Mike Pellegrino

Mike Pellegrino is an American football coach, the current cornerbacks coach of the New England Patriots of the National Football League. Pellegrino joined the Patriots as an intern in 2015, he would serve as a coaching assistant for four years being promoted to cornerbacks coach in 2019. He was part of the Patriots coaching staff that won Super Bowl LI. In the game, the Patriots defeated the Atlanta Falcons by a score of 34–28 in overtime. Pellegrino was a star on the Johns Hopkins lacrosse team where he was selected as captain for two years, he was selected as an All-American twice. In the 2015 Major League Lacrosse Draft, Pellegrino was drafted by the New York Lizards in the second-round where he would play for a year. Thereafter, he joined the Boston Cannons for his second season. In addition to his lacrosse ventures, he is the son of Joseph and Kerri-ann Pellegrino, he has one brother Joe. Johns Hopkins Athletics bio New England Patriots bio

USS Wamsutta (1853)

USS Wamsutta was a steamer constructed for service with the Union Navy during the American Civil War. She was used by the Union Navy as a gunboat in support of the Union Navy blockade of Confederate waterways. Wamsutta—a screw steamer built in 1853 at Hoboken, New Jersey—was purchased by the Union Navy on 20 September 1861 at New York City from H. Haldrege. Wamsutta was assigned to the South Atlantic Blockading Squadron and arrived in Port Royal, South Carolina, harbor on 14 April 1862; the next day, she received orders to report to Comdr. Edmund Lanier, in Alabama, for blockade and reconnaissance duty in St. Simon's Sound, Georgia. On 27 April, while on an expedition to destroy a brig believed to be near Dorchester, Georgia and Potamska engaged a company of dismounted Confederate cavalry on Woodville Island in the Riceboro River; the battle lasted 40 minutes. Wamsutta received superficial damage to her port side. On 8 May, again accompanied by Potomska, Wamsutta proceeded to Darien, Georgia, to capture stored lighthouse machinery.

However, a search of the town on the 9th found nothing, the two gunboats withdrew that evening. Wamsutta remained off Darien, blockading Georgia. On 4 August 1862, Wamsutta departed Doboy Sound to Georgia. There and Brazileira captured the schooner Defiance on 19 September. On 8 November, a broken air pump forced Wamsutta to South Carolina, for repairs, she proceeded to the New York Navy Yard where she was decommissioned on 3 December 1862. Wamsutta was recommissioned there on 2 February 1863 and returned to the South Atlantic Blockading Squadron, arriving off Port Royal on the 13th. Five days she proceeded to Doboy Sound to tow Fernandina into position to blockade the entrance to the sound. On the 28th, Wamsutta was ordered to Sapelo Sound, Georgia, to relieve Potomska and remained until ordered to Wassaw Sound, Georgia, on 29 March to relieve Marblehead. By 1 May, Wamsutta lay off Charleston, South Carolina, but spent the remainder of May and the first two weeks of June repairing and re-provisioning in Port Royal.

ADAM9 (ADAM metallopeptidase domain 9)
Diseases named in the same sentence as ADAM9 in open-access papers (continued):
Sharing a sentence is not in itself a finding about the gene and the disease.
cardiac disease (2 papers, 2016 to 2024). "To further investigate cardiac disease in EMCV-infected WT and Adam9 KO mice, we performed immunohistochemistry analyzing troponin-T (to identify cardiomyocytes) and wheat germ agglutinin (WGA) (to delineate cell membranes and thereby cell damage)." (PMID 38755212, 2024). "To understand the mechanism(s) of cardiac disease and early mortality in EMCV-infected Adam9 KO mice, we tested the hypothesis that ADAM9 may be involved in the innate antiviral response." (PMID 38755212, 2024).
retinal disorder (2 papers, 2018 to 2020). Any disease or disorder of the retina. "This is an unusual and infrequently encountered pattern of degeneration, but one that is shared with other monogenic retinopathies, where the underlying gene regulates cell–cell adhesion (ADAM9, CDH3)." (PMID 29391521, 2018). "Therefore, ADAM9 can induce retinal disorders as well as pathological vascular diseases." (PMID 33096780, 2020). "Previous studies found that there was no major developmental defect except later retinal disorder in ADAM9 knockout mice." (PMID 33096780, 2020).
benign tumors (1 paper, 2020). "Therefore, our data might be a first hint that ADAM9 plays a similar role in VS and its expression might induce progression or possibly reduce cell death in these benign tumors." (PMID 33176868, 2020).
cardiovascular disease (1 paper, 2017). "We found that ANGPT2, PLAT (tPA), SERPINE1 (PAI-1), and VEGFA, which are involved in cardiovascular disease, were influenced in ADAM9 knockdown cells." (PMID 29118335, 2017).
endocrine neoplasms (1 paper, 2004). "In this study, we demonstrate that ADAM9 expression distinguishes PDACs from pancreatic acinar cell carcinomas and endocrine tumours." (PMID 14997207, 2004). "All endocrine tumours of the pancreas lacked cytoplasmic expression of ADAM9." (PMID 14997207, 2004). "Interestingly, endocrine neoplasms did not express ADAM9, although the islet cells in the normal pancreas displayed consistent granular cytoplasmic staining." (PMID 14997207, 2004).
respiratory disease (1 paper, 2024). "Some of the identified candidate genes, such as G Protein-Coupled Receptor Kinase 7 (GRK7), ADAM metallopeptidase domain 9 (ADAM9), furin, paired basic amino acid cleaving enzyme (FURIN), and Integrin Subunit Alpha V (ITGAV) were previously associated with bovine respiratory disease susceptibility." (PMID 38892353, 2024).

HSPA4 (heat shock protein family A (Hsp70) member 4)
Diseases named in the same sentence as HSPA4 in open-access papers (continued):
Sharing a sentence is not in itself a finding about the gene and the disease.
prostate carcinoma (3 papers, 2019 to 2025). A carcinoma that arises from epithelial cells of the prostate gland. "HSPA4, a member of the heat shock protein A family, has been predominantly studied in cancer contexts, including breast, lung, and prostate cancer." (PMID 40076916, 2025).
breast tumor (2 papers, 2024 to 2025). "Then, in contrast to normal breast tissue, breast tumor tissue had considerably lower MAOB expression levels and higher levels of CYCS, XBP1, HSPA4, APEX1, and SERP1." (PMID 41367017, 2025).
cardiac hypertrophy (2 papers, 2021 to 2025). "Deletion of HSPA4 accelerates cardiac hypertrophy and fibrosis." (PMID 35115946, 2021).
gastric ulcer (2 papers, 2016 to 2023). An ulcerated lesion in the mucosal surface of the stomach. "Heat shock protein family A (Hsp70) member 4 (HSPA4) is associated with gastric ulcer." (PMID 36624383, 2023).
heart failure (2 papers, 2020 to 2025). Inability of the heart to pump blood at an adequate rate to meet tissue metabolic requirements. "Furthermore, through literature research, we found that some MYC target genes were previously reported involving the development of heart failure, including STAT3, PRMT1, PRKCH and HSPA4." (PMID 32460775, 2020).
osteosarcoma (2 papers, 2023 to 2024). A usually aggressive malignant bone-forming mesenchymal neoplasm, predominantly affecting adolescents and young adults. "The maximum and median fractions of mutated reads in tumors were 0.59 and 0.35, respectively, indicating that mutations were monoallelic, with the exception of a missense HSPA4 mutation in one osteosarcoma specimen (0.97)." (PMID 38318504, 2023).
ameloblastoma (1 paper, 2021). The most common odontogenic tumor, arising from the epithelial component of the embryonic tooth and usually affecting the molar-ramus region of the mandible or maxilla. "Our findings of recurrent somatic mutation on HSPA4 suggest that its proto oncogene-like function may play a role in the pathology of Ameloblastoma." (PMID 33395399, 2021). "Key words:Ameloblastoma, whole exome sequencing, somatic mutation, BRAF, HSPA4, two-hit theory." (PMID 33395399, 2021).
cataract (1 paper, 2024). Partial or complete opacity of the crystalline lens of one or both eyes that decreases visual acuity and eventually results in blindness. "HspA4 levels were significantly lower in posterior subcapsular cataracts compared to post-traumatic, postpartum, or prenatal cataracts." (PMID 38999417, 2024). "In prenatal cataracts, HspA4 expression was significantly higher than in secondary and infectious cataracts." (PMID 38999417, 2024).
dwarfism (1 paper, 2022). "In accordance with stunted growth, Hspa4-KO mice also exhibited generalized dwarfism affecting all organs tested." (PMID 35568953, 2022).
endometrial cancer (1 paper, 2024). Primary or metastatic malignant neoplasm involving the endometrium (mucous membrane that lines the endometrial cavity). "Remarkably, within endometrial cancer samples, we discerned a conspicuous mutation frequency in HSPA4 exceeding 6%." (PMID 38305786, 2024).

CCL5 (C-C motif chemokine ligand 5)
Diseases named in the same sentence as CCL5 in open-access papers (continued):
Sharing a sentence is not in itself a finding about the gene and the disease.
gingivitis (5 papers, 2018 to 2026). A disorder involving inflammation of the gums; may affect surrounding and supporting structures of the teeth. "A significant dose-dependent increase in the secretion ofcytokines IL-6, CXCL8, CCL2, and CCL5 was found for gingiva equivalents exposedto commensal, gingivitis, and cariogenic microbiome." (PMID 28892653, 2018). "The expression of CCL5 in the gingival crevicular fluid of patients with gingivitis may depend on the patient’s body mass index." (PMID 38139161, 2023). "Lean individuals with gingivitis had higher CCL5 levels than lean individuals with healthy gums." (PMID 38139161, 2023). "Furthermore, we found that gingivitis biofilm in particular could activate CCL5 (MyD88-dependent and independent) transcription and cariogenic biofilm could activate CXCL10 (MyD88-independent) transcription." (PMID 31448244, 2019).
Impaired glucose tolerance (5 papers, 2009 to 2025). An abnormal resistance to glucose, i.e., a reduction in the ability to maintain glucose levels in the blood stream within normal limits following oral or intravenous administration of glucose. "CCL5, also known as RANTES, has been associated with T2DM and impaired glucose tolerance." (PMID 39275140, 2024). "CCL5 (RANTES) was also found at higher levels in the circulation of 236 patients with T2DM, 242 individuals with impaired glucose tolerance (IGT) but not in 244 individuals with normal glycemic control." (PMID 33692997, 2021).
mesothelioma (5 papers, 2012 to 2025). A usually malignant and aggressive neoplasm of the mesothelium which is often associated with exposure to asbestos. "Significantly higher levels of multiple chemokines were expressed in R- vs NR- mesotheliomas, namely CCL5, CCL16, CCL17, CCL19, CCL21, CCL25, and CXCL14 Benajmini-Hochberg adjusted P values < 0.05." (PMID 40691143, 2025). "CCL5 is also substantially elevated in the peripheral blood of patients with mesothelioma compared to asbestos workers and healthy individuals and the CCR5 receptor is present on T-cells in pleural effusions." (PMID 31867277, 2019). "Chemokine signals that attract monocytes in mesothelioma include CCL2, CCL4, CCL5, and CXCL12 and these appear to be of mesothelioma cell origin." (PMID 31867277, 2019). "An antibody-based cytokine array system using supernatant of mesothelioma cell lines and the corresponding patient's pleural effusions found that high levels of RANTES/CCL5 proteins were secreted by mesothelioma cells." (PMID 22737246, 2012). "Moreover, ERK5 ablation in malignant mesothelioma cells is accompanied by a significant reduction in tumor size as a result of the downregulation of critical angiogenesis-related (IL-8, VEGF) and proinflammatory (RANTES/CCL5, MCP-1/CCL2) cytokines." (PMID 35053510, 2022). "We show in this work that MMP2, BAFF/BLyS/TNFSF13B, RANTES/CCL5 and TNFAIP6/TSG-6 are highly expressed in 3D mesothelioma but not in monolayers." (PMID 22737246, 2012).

Wamsutta arrived back off Sapelo Sound on 15 June 1863. Four days she was relieved by Midnight and ordered to proceed to Doboy Sound to relieve Fernandina. After serving there for most of the summer, Wamsutta headed north on 5 September for repairs in the Philadelphia Navy Yard, she was decommissioned there on 14 September 1863. Wamsutta was reactivated on 24 April 1864 at Philadelphia and was ordered back to the South Atlantic Blockading Squadron, she arrived in Port Royal harbor on 6 May and was assigned to blockade duty off Georgetown, South Carolina. On 3 June, she chased the British steamer Rose burned the blockade runner. On 9 June, while reconnoitering Confederate island batteries scattered about Winjah Bay, South Carolina, she drew sporadic fire from shore batteries. On 14 July, Wamsutta returned to duty in Charleston and carried out frequent operations against Confederate vessels from her anchorage off Morris Island, South Carolina. On 22 October, she helped chase the blockade runner Flora aground near Fort Moultrie, South Carolina.

On 5 December 1864, she drove off an unidentified blockade runner attempting to slip into port. On 4 February 1865, Wamsutta and Potomska ran another schooner aground, but the crew of the potential prize burned the ship before the Federals could take possession of her. Two days Wamsutta turned back a blockade runner attempting to reach Charleston. Late in April, Wamsutta was reassigned to duty off Georgia, she sailed for the Portsmouth Navy Yard early in June. She was decommissioned at Portsmouth, New Hampshire, on 29 June 1865 and was sold at public auction there on 20 July to Otis Seabury. United States Navy List of United States Navy ships This article incorporates text from the public domain Dictionary of American Naval Fighting Ships; the entry can be found here

Ostpreußische Mädchengewerbeschule